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Serum protein electrophoresis in 26 dogs with chronic hepatitis

J Vet Diagn Invest. 2022 Jun 10:10406387221101547. doi: 10.1177/10406387221101547. Online ahead of print.


Serum protein electrophoresis (SPE) shows the distribution of protein fractions, helping clinicians to characterize some pathologic processes. Information is lacking in the literature about SPE alterations in dogs with chronic hepatitis (CH). Our aim was to describe SPE alterations in canine CH, to compare SPE results to histologic scores, and to study SPE trends during follow-up. We reviewed retrospectively case data from dogs with a histologic diagnosis of CH. Only cases with SPE, CBC, and serum chemistry results available were included. Dogs were divided into subgroups based on histologic necroinflammatory activity (A) and fibrosis (F) scores (groups A0-1 and A>1; groups F<2 and F≥2). We included 26 dogs; 15 had follow-up SPE. The most common SPE alterations at admission were hypoalbuminemia (n = 16), increases in α1-globulins (n = 11), γ-globulins (n = 11), α2-globulins (n = 8), β2-globulins (n = 7), and β1-globulins (n = 6), and decreased albumin:globulin (A:G) ratios (n = 20). Four of 11 dogs had β-γ bridging. Groups with higher A and F scores had higher β2-globulins. Eleven of 15 dogs with a post-treatment SPE had a decrease in γ-globulins and increase in A:G ratio compared to their T0, although there was no statistically significant difference. Although further studies are warranted, SPE may be useful for monitoring canine CH.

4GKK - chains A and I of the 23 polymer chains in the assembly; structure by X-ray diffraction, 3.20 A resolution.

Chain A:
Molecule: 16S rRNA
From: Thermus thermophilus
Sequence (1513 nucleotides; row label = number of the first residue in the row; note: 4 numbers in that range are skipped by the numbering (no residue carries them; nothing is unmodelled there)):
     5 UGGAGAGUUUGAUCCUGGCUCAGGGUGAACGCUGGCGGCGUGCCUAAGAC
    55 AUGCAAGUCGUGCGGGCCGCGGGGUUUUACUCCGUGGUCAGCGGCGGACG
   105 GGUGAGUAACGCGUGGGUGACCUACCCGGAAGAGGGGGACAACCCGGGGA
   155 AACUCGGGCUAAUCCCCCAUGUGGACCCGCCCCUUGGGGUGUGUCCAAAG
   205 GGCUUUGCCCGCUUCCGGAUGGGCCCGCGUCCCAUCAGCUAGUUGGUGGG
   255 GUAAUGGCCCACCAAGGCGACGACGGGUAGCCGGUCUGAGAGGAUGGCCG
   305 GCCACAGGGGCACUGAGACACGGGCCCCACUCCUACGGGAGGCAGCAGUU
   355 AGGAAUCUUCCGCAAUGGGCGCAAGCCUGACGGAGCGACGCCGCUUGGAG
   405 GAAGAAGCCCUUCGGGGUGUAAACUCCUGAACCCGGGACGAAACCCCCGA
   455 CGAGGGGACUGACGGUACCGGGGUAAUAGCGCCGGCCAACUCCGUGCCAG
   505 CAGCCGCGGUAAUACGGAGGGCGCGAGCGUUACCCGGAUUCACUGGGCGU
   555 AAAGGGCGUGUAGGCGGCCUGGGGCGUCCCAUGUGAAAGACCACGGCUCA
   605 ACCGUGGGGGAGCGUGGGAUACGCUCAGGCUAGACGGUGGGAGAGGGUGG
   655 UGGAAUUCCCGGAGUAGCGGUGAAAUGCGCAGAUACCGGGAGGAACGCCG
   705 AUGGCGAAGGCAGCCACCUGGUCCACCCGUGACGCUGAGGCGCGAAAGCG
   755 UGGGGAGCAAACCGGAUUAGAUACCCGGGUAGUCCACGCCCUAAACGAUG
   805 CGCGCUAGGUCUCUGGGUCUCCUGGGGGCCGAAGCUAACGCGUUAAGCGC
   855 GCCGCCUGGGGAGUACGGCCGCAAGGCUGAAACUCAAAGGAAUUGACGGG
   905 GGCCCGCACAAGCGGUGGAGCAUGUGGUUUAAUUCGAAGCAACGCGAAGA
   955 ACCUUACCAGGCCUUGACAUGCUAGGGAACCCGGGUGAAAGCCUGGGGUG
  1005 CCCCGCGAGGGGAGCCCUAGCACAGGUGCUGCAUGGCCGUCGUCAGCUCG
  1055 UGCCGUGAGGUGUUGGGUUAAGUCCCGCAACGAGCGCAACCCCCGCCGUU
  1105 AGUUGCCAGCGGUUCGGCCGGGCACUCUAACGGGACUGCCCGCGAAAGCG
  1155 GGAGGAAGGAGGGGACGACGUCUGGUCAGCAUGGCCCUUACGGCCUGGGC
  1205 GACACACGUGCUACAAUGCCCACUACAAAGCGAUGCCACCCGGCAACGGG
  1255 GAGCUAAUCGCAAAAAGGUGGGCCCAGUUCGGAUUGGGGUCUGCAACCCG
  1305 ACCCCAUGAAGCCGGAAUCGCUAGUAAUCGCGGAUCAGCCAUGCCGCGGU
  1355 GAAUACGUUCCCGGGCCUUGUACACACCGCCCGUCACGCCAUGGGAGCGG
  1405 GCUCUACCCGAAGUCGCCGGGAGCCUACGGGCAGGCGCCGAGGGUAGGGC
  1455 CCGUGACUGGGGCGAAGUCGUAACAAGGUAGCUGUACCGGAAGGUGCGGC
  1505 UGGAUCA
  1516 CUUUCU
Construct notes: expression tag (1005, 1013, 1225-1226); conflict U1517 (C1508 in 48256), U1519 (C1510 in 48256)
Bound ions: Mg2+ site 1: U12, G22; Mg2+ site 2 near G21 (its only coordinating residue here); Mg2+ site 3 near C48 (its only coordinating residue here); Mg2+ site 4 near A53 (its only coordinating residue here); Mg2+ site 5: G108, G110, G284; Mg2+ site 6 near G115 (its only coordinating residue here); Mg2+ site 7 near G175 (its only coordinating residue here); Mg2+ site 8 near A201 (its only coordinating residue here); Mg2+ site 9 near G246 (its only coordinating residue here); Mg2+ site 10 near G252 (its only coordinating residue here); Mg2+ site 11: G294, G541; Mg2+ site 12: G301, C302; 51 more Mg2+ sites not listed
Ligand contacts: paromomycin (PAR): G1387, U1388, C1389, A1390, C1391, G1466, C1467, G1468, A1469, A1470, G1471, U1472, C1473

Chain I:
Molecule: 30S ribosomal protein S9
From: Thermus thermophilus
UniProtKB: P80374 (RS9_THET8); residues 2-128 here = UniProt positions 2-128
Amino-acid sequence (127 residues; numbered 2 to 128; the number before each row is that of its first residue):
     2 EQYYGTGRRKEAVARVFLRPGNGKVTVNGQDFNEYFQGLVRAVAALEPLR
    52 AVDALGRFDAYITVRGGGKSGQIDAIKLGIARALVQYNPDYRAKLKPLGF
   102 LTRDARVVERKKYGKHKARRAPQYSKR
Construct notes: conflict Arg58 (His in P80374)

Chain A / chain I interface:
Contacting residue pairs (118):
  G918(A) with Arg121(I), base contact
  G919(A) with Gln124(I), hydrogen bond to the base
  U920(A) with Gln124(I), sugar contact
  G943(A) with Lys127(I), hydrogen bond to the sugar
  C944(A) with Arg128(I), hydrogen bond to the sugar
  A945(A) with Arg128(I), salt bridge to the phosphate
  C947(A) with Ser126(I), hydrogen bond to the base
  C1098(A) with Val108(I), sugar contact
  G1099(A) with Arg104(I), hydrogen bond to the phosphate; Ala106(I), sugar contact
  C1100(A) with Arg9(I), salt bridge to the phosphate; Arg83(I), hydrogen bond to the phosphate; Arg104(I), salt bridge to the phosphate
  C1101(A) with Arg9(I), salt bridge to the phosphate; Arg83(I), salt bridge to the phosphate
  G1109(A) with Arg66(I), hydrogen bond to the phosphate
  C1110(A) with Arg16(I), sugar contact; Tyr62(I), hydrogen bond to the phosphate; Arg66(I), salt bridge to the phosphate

PMID:35686386 | DOI:10.1177/10406387221101547

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